Liberation ($4.2 million)

  • Releaf is an agritech start-up founded by Ikenna Nzewi and Uzoma Ayogu, which focuses on developing proprietary hardware and software solutions that make African farmers and food factories more efficient and profitable.
  • The 2021 company raised $2.7 million in a seed funding round led by Samurai Incubate Africa, Future Africa and Consonance Investment Managers, with participation from Bain Capital Chairman Stephen Pagliuca and Justin Kan (Twitch ). In addition, Releaf has also secured $1.5 million in Challenge Fund for Youth Employment (CFYE) and USAID grants, totaling $4.2 million in seed and grant funding.
  • Releaf’s software connects the startup to more than 2,000 smallholder farmers, ensuring consistent supply at scale. While palm kernel oil production is no stranger to Nigeria, Releaf’s technology and scale allow it to process 500 tonnes of palm kernels per week.
  • The software offerings also allow the startup to receive incoming supply requests from farmers via USSD, provide working capital financing as well as collect proprietary data on supply availability.

Agricorp ($17.5 million)

  • Agricorp is a Nigerian spice production, processing and exporting company. The company September of last year raised $17.5m in Series A funding to increase its processing capacity to 7,000 metric tons.
  • This fund was raised from Vami Nigeria, One Capital LLC and AFEX. Nigerian company Vami led the funding round with $11.5 million in equity, while the other investors provided working capital funding to the company. Ernst & Young (Nigeria) acted as transaction advisors while Elisio Law Office and Pavestone Legal acted as legal advisors.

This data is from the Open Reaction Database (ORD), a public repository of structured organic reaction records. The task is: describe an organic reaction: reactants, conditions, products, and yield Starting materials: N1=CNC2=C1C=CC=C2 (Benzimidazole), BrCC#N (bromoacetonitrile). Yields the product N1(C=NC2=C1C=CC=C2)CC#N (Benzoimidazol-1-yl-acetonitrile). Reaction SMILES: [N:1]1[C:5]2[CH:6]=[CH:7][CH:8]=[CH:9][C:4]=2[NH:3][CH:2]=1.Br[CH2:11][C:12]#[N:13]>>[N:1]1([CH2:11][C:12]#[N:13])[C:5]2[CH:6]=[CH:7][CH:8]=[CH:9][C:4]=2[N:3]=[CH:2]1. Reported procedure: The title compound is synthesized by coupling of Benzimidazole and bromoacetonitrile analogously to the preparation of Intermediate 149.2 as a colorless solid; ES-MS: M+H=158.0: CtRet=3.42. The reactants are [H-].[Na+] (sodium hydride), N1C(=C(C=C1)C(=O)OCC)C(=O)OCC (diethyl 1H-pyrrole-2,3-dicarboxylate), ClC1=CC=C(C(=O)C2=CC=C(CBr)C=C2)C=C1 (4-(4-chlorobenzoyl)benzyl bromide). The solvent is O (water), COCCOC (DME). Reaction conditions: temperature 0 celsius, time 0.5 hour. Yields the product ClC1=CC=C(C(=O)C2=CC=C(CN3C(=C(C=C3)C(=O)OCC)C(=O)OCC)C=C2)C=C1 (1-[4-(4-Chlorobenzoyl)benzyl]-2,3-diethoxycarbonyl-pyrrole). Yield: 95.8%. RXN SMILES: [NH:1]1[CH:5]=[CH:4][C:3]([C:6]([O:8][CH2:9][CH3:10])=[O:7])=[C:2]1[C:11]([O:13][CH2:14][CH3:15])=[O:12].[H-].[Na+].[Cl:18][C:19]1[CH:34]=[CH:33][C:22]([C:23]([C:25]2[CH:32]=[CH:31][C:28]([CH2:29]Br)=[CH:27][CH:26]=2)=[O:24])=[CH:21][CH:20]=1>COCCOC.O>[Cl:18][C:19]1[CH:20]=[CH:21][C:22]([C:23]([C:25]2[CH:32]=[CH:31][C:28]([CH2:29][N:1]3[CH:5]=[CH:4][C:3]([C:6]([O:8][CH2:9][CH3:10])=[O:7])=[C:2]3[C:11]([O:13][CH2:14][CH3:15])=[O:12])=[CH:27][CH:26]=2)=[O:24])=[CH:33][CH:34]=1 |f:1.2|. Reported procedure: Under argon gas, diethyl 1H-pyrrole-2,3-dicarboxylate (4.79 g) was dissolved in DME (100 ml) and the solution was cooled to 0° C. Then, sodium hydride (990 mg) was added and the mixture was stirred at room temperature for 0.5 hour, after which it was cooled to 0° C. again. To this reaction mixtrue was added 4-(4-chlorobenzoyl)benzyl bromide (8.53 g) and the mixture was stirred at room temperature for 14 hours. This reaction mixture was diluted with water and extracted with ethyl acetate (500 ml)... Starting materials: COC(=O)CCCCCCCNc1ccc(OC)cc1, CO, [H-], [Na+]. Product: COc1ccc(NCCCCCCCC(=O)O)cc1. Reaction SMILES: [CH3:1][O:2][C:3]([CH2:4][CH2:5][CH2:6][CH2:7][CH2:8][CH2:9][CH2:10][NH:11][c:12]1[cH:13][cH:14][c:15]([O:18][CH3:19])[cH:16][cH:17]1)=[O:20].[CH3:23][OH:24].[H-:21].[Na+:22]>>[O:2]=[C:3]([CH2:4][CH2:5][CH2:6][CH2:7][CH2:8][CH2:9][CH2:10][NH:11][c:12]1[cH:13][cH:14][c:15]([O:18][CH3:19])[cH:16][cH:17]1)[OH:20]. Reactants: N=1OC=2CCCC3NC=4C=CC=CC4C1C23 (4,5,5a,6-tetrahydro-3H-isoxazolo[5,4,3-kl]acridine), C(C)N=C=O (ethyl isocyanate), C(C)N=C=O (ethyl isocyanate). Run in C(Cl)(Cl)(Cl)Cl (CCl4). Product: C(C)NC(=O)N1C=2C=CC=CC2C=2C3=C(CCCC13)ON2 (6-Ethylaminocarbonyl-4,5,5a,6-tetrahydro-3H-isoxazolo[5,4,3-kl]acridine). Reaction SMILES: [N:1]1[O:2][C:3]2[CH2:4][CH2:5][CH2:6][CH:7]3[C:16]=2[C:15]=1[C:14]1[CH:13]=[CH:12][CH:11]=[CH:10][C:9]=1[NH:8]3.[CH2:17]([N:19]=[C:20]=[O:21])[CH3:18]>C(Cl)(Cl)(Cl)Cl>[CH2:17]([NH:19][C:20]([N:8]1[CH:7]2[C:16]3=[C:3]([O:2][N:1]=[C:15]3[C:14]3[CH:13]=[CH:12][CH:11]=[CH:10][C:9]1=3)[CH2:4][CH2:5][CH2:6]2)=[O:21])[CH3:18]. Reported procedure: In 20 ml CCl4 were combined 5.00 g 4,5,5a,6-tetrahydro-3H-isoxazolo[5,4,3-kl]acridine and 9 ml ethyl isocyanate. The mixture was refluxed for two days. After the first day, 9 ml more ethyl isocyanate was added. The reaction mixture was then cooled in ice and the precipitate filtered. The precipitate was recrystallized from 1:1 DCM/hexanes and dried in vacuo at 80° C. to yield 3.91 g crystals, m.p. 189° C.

• Founded in 2018 by Kenneth Obiajulu and Wale Omotimirin, Agricorp helps meet the growing demand for spices as an export material. Data from the Nigerian Ministry of Agriculture shows that despite being the third largest exporter of ginger in the world, Nigeria’s ginger production is estimated at 31 million tons while demand is estimated at 65 million tons, leaving a gap of 34 million tonnes.

ThriveAgric ($58.15 million)

  • ThriveAgric not only recorded the biggest fundraiser in the agritech sector, it was one of the top fundraisers for Nigerian startups in the first quarter of 2022. The company was founded by Uka Eje and Ayodeji Arikawe to provide access to funding, premium markets and data. advice to small farmers.
  • Last year the company was awarded a grant of $1.75 million to supporting 50,000 smallholder farmers growing rice, maize and soybeans in Nigeria. The grant is provided by the West Africa Trade and Investment Hub, a project funded by the United States Agency for International Development (USAID) to improve food security in the country.
  • In March 2022, ThriveAgric secured $56.4 million in debt funding from commercial banks and institutional investors, bringing its total fund raised between 2021 and 2022 to $58.15 million.
  • With this new investment, the company plans to expand its base of more than 200,000 farmers and enter new markets in Africa, including Ghana, Zambia and Kenya.